Human sacrifice was a big part of a lot of cultures for a long time. Sure, now it sounds rather gaouche, but that’s because we live in slightly more sophisticated times. The Hunger Games is set in the future and it sounds like we can at least look forward to human sacrifice coming back in vogue. Here, 24 kids, aged 12-18, are taken to battle to the death in a futuristic arena to remind the population and, of course, make the best damn reality show ever. Because nothing says entertainment like an 18-year-old man fighting a 12-year-old girl.
It turns out there was some big war in North America, which left the world we know behind. Now the continent is run by the ruling class in the capitol city, with the rest of it (the losers in the war) divided into 12 districts and subjugated by capitol city peacekeepers. Every year, the city takes one boy and one girl from each district to compete in The Hunger Games battle royale, to remind the people who’s in charge and that revolution is a bad idea. Katniss (Jennifer Lawrence) comes from District 12, the poor coal mining district, and her getting sent to the games is basically a death sentence.
But she’s tough and spunky and makes a go of it. The Hunger Games is not a short movie, dedicating plenty of time to showing just how sick and bizarre this tradition is before giving us what everyone really wants, the bloodbath. There’s not much subtlety to the social commentary here, and the reality show set-up makes it difficult to read the characters. There’s a romance in the film that, at inception, is just an act to get audience sympathy. By the end of the film, it is not in anyway clear if that relationship transcended that or not. I never knew how anyone really felt or thought about what was going on.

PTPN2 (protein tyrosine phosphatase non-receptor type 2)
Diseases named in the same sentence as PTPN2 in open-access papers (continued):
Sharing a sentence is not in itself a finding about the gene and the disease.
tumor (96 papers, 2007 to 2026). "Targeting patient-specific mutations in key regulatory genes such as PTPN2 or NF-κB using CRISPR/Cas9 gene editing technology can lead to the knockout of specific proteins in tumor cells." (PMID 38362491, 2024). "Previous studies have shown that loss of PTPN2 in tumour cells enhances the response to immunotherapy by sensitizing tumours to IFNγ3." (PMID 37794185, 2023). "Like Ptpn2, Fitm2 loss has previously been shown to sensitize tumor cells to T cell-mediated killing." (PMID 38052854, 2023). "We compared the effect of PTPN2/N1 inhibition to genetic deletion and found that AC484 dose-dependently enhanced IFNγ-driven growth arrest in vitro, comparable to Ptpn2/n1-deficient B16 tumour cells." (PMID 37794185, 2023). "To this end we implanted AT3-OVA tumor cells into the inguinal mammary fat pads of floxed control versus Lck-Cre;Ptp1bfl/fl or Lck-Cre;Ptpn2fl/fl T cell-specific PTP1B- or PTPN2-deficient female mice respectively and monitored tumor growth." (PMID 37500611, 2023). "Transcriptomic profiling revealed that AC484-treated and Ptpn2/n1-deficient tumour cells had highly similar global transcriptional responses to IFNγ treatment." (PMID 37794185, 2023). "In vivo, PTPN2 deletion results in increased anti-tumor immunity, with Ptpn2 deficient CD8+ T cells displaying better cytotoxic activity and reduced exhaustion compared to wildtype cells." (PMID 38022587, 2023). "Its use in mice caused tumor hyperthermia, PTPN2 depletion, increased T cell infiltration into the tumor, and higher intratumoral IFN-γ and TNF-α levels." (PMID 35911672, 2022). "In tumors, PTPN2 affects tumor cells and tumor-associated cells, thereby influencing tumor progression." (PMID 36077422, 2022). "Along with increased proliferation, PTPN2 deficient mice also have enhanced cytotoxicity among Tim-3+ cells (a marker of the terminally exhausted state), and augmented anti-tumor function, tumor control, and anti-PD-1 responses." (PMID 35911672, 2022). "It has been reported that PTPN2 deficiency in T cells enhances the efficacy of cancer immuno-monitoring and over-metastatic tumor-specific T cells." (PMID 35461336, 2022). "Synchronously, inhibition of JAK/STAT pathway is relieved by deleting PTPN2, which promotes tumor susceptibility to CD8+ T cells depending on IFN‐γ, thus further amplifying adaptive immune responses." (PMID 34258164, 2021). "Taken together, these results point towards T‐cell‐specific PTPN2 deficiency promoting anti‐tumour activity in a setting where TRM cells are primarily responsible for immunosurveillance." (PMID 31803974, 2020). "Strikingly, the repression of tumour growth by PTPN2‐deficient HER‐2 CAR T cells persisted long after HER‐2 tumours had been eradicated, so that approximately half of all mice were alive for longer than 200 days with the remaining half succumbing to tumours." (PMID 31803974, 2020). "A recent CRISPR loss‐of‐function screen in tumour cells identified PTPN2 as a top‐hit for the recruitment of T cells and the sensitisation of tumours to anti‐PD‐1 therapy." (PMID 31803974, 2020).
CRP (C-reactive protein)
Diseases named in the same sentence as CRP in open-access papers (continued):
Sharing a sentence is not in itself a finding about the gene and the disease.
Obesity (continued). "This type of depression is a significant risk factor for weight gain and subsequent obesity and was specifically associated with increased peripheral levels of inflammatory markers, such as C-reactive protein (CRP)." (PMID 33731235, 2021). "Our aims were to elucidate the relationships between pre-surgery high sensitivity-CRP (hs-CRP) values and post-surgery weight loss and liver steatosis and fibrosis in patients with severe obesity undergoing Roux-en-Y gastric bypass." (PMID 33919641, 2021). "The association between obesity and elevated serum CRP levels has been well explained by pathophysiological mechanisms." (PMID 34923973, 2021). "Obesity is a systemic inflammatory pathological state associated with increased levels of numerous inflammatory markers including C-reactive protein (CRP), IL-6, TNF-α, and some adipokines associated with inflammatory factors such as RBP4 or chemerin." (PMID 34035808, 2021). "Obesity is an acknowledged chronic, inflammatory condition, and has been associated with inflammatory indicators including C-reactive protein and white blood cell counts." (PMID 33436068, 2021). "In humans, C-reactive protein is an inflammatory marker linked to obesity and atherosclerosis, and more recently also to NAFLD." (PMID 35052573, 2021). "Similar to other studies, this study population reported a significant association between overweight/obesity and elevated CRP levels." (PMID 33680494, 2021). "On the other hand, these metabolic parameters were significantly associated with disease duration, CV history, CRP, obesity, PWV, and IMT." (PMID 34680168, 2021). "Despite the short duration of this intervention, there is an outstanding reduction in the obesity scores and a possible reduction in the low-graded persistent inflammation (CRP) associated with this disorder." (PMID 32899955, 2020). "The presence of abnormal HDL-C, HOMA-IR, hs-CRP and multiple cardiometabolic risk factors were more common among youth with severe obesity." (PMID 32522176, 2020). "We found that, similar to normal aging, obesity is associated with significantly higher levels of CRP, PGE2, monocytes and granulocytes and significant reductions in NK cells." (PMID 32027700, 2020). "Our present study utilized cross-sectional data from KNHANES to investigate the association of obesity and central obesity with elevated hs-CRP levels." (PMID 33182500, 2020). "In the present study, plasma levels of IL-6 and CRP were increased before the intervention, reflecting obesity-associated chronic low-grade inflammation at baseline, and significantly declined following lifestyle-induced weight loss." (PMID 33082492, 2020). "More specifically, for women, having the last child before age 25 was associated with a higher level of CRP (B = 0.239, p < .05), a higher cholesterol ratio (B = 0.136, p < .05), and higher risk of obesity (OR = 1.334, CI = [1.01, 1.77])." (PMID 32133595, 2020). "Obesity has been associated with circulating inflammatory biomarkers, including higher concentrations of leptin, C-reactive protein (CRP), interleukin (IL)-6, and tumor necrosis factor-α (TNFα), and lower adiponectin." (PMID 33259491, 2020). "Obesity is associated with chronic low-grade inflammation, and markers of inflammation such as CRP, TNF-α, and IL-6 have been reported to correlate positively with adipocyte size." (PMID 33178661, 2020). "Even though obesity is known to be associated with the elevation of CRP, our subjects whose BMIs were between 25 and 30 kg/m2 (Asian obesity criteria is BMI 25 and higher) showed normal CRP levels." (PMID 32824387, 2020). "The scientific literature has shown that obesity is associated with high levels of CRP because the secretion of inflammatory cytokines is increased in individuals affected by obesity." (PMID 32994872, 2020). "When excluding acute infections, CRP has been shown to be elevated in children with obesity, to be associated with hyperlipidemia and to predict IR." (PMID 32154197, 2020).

I do give props to Jennifer Lawrence, who continues to prove herself one of the most talented young actors around. Katniss is tough and not very talkative, but Lawrence brings a lot more to her performance, giving us a window into her mind that I’m sure fans of the book didn’t need but someone like me appreciated. The rest of the cast is fine. Elizabeth Banks, Woody Harrelson and Stanley Tucci all play weird city-dwellers and look like they’re having fun with their ridiculous wigs and outfits. Donald Southerland’s in here too, although he felt more like a sequel setup character than anything else.
A few scenes from The Hunger Games stuck with me. There’s a great scene when a particularly sad death provokes a riot that I thought was well done and I hope is a sign of things to come in the sequel. All I was really looking for was some fun action, and I got it, eventually. Hell, the movie has enough pathos, I even want to read the book now. But if you haven’t read the book, don’t want to read the book, or won’t be dragged to the theater by people who read the book, you’d probably be safe letting The Hunger Games pass you by.